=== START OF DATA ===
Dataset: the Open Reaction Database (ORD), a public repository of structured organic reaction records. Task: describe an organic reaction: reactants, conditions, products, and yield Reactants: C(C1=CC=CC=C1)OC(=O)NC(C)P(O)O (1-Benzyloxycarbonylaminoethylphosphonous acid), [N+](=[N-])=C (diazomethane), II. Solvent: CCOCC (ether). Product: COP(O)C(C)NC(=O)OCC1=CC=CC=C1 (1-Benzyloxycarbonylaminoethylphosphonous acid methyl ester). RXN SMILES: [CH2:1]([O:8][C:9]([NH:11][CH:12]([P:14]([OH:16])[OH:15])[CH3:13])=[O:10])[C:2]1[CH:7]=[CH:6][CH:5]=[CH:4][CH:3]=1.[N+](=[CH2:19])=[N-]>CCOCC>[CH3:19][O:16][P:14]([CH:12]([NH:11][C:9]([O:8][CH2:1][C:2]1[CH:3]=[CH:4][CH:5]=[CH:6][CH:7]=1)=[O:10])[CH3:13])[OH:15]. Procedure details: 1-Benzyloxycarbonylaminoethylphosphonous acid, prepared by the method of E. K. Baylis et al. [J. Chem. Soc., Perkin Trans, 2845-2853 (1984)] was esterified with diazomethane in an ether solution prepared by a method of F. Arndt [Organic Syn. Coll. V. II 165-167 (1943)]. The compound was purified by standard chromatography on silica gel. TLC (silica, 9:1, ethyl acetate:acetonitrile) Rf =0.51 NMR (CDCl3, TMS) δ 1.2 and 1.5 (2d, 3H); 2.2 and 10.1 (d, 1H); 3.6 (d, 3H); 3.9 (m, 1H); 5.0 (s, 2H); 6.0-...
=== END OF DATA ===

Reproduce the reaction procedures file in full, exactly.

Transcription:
Dataset: the Open Reaction Database (ORD), a public repository of structured organic reaction records. Task: describe an organic reaction: reactants, conditions, products, and yield Reactants: C(C1=CC=CC=C1)OC(=O)NC(C)P(O)O (1-Benzyloxycarbonylaminoethylphosphonous acid), [N+](=[N-])=C (diazomethane), II. Solvent: CCOCC (ether). Product: COP(O)C(C)NC(=O)OCC1=CC=CC=C1 (1-Benzyloxycarbonylaminoethylphosphonous acid methyl ester). RXN SMILES: [CH2:1]([O:8][C:9]([NH:11][CH:12]([P:14]([OH:16])[OH:15])[CH3:13])=[O:10])[C:2]1[CH:7]=[CH:6][CH:5]=[CH:4][CH:3]=1.[N+](=[CH2:19])=[N-]>CCOCC>[CH3:19][O:16][P:14]([CH:12]([NH:11][C:9]([O:8][CH2:1][C:2]1[CH:3]=[CH:4][CH:5]=[CH:6][CH:7]=1)=[O:10])[CH3:13])[OH:15]. Procedure details: 1-Benzyloxycarbonylaminoethylphosphonous acid, prepared by the method of E. K. Baylis et al. [J. Chem. Soc., Perkin Trans, 2845-2853 (1984)] was esterified with diazomethane in an ether solution prepared by a method of F. Arndt [Organic Syn. Coll. V. II 165-167 (1943)]. The compound was purified by standard chromatography on silica gel. TLC (silica, 9:1, ethyl acetate:acetonitrile) Rf =0.51 NMR (CDCl3, TMS) δ 1.2 and 1.5 (2d, 3H); 2.2 and 10.1 (d, 1H); 3.6 (d, 3H); 3.9 (m, 1H); 5.0 (s, 2H); 6.0-...